Muni market is seeing more issuance while yields remain low

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Municipal bond buyers are eagerly awaiting this week’s rather hefty — for 2020 at least — new-issue calendar that’s filling up with deals that had been formerly on the day-to-day slate. Action kicks off Tuesday, with a bevy of large taxable and Texas deals.

New York City reopened its doors slightly Monday for a Phase One of four that will take several weeks to achieve and test whether the financial capital of the world can safely reopen fully.

Municipal benchmarks were mostly steady with rates continuing to hold at early June levels, however, high-yield is rallying showing how much investors are seeking yield.

“High-grade tax exempt munis were unchanged week-over-week,” according to Wells Fargo Securities, “but high-yield continued its rally generating a total return of 212 basis points week-over-week.”

“Within high-yield, Puerto Rico and tobacco lead the index higher, outperforming the broader muni high yield index by 262 basis points and 121 basis points,” the firm said in its municipal dashboard report that came out Monday.

Some of the bigger deals still waiting in the wings include the Kentucky Public Energy Authority’s $536 million of gas supply revenue bonds, the New Hope Cultural and Educational Facilities Finance Corp., Texas’ $669 million of senior living revenue bonds and taxable bonds and Wisconsin’s $481 million of taxable GO and revenue bonds.

Year-to-date gross municipal supply totals $162 billion, or up 16.7% year over year, including $39 billion of taxables, according to Ramirez & Co.

“Over the next 30 days, we see net muni market supply at –$35.1 billion, comprised of $12.87 billion new issues, $33.54 billion maturing, and $14.43 billion announced calls,” wrote Peter Block, managing director at Ramirez.

The states that stand to experience the largest change in outstanding debt include California (-$7.63 billion), New York (-$7.11 billion), Florida (-$3.36 billion), Arizona (-$2.17 billion) and New Jersey (-$2.08 billion), Block said.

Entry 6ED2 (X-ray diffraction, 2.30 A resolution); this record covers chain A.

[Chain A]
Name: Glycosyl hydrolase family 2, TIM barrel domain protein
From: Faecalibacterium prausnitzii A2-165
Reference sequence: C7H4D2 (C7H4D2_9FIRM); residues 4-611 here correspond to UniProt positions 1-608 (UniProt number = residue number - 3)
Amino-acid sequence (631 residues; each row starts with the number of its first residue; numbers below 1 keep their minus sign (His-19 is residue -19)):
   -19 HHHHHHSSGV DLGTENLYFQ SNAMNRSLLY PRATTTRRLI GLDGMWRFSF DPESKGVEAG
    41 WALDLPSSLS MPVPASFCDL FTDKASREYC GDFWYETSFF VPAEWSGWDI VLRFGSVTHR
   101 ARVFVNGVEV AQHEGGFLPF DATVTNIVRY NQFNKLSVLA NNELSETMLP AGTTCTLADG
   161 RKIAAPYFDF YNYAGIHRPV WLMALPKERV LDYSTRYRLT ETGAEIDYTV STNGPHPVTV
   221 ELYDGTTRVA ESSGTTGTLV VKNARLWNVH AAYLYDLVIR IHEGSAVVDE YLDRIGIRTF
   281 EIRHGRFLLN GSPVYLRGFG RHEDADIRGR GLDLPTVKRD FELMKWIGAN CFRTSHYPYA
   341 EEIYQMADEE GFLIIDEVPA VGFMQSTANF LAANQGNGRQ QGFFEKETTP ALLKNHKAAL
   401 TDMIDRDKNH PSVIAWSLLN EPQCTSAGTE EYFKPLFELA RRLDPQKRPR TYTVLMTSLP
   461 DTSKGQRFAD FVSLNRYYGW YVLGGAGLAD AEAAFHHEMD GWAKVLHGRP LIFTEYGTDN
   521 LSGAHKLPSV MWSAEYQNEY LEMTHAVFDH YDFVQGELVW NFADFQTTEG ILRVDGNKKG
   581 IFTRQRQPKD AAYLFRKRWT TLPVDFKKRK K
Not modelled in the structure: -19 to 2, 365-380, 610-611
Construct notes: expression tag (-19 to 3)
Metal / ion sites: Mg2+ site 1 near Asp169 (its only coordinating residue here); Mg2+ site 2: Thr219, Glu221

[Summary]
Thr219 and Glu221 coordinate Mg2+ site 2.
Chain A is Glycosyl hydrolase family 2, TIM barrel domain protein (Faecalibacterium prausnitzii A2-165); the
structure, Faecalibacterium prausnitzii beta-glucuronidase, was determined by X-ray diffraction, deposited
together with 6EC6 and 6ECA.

Net supply over the summer is expected to total -$55 billion, including -$15 billion, in June, -$21 billion in July and -$19 billion in August, Block said.

Primary market
JPMorgan Securities is expected to price Princeton University’s (Aaa/AAA//) $500 million of taxable corporate CUSIP refunding bonds while BofA Securities is set to price the University of Michigan’s (Aaa/AAA//) $850 million of taxable general revenue bonds.

Texas deals move into the spotlight this week.

JPMorgan is set to price Dallas’ (NR/AAA/AA+/NR) $660 million of taxable waterworks and sewer system revenue refunding bonds on Tuesday.

In the competitive arena Tuesday, the state of Texas is selling $162.205 million of GOs in two offerings.

The sales consist of $88.865 million of student loan GOs subject to the alternative minimum tax and $73.34 million of college loan refunding GOs subject to the AMT.

Hilltop Securities is the financial advisor; McCall Parkhurst and the State Attorney General are the bond counsel.

Fort Worth, Texas, (Aa3/AA/AA/) is selling $152.515 million of GO refunding and improvement bonds and $25.23 million of tax notes on Tuesday,

Hilltop Securities and Estrada Hinojosa are the financial advisors; McCall Parkhurst and Kelly Hart are the bond counsel.

The city will come to market again on Wednesday to sell $169.18 million of revenue bonds.

Since 2010, Ft. Worth has issued about $2.5 billion of debt.

In the short-term sector, Ventura County, Calif., (MIG1/SP1+/NR/NR) will be selling $125 million of tax and revenue anticipation notes on Tuesday.

KNN Public Finance is the financial advisor on the TRANs sale while Norton Rose is the bond counsel.

Monday's trades included:

On the short end, Durham County, North Carolina 5 of 2022 traded at 0.28%-0.27%. Texas waters, 5s of 2024, traded at 0.31%. Utah GOs, 5s of 2026, traded at 0.56%. Recent Texas waters, 5s of 2028, traded at 0.84% versus the original 0.97% yield.

If the market is saying anything, high-grade 10-years are staying under 1%. Fairfax, Virginia GOs, 5s of 2030, were purchased from a customer at 0.95%.

Out longer, Washington GOs, 5s of 2038, traded at 1.59%-1.57%.

Secondary market data
Municipals started off the week keeping their balance as bonds remained steady after seeing stability last week.